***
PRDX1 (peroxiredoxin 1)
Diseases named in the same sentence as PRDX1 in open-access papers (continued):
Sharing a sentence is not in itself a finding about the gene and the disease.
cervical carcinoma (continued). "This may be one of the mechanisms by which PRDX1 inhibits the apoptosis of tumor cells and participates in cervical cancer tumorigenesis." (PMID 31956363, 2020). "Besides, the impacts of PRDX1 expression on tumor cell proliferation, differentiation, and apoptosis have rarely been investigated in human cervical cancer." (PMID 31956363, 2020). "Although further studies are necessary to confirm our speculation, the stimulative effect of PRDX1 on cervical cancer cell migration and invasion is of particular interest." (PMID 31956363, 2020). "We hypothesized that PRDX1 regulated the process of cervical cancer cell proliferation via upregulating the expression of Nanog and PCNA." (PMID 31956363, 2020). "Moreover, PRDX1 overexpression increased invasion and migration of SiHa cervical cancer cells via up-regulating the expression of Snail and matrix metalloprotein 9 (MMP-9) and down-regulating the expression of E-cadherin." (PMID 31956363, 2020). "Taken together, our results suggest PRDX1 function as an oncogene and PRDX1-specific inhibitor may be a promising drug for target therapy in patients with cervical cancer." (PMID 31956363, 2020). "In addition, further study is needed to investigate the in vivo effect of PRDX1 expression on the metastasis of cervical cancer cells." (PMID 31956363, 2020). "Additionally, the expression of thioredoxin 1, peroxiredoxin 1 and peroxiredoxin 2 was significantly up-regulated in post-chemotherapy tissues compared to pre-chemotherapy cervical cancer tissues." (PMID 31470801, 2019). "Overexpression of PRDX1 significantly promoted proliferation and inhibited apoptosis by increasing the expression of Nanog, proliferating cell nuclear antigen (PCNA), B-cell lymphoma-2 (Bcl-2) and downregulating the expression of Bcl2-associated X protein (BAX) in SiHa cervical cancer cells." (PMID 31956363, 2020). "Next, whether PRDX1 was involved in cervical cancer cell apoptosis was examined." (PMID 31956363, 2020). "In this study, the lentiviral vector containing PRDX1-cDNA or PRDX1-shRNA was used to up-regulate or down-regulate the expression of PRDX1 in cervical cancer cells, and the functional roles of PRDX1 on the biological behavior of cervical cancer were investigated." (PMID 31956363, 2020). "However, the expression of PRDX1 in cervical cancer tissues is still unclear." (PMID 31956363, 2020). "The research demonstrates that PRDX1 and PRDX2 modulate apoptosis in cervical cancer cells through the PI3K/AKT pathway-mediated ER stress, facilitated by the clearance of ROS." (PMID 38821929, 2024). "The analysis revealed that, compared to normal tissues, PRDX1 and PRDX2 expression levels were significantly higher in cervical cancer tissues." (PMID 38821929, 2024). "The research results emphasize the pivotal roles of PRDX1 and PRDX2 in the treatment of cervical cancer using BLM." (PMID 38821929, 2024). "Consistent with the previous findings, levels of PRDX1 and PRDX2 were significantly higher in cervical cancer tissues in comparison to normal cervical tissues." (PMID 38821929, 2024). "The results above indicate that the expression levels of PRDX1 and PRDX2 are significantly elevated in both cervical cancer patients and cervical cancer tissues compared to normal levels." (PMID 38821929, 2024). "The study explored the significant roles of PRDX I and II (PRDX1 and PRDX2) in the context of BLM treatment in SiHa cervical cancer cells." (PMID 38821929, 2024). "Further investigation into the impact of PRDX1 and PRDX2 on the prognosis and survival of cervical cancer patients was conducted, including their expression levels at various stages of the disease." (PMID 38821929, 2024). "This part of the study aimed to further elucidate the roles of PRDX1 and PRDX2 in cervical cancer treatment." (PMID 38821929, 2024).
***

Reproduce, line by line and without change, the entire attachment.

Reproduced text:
PRDX1 (peroxiredoxin 1)
Diseases named in the same sentence as PRDX1 in open-access papers (continued):
Sharing a sentence is not in itself a finding about the gene and the disease.
cervical carcinoma (continued). "This may be one of the mechanisms by which PRDX1 inhibits the apoptosis of tumor cells and participates in cervical cancer tumorigenesis." (PMID 31956363, 2020). "Besides, the impacts of PRDX1 expression on tumor cell proliferation, differentiation, and apoptosis have rarely been investigated in human cervical cancer." (PMID 31956363, 2020). "Although further studies are necessary to confirm our speculation, the stimulative effect of PRDX1 on cervical cancer cell migration and invasion is of particular interest." (PMID 31956363, 2020). "We hypothesized that PRDX1 regulated the process of cervical cancer cell proliferation via upregulating the expression of Nanog and PCNA." (PMID 31956363, 2020). "Moreover, PRDX1 overexpression increased invasion and migration of SiHa cervical cancer cells via up-regulating the expression of Snail and matrix metalloprotein 9 (MMP-9) and down-regulating the expression of E-cadherin." (PMID 31956363, 2020). "Taken together, our results suggest PRDX1 function as an oncogene and PRDX1-specific inhibitor may be a promising drug for target therapy in patients with cervical cancer." (PMID 31956363, 2020). "In addition, further study is needed to investigate the in vivo effect of PRDX1 expression on the metastasis of cervical cancer cells." (PMID 31956363, 2020). "Additionally, the expression of thioredoxin 1, peroxiredoxin 1 and peroxiredoxin 2 was significantly up-regulated in post-chemotherapy tissues compared to pre-chemotherapy cervical cancer tissues." (PMID 31470801, 2019). "Overexpression of PRDX1 significantly promoted proliferation and inhibited apoptosis by increasing the expression of Nanog, proliferating cell nuclear antigen (PCNA), B-cell lymphoma-2 (Bcl-2) and downregulating the expression of Bcl2-associated X protein (BAX) in SiHa cervical cancer cells." (PMID 31956363, 2020). "Next, whether PRDX1 was involved in cervical cancer cell apoptosis was examined." (PMID 31956363, 2020). "In this study, the lentiviral vector containing PRDX1-cDNA or PRDX1-shRNA was used to up-regulate or down-regulate the expression of PRDX1 in cervical cancer cells, and the functional roles of PRDX1 on the biological behavior of cervical cancer were investigated." (PMID 31956363, 2020). "However, the expression of PRDX1 in cervical cancer tissues is still unclear." (PMID 31956363, 2020). "The research demonstrates that PRDX1 and PRDX2 modulate apoptosis in cervical cancer cells through the PI3K/AKT pathway-mediated ER stress, facilitated by the clearance of ROS." (PMID 38821929, 2024). "The analysis revealed that, compared to normal tissues, PRDX1 and PRDX2 expression levels were significantly higher in cervical cancer tissues." (PMID 38821929, 2024). "The research results emphasize the pivotal roles of PRDX1 and PRDX2 in the treatment of cervical cancer using BLM." (PMID 38821929, 2024). "Consistent with the previous findings, levels of PRDX1 and PRDX2 were significantly higher in cervical cancer tissues in comparison to normal cervical tissues." (PMID 38821929, 2024). "The results above indicate that the expression levels of PRDX1 and PRDX2 are significantly elevated in both cervical cancer patients and cervical cancer tissues compared to normal levels." (PMID 38821929, 2024). "The study explored the significant roles of PRDX I and II (PRDX1 and PRDX2) in the context of BLM treatment in SiHa cervical cancer cells." (PMID 38821929, 2024). "Further investigation into the impact of PRDX1 and PRDX2 on the prognosis and survival of cervical cancer patients was conducted, including their expression levels at various stages of the disease." (PMID 38821929, 2024). "This part of the study aimed to further elucidate the roles of PRDX1 and PRDX2 in cervical cancer treatment." (PMID 38821929, 2024).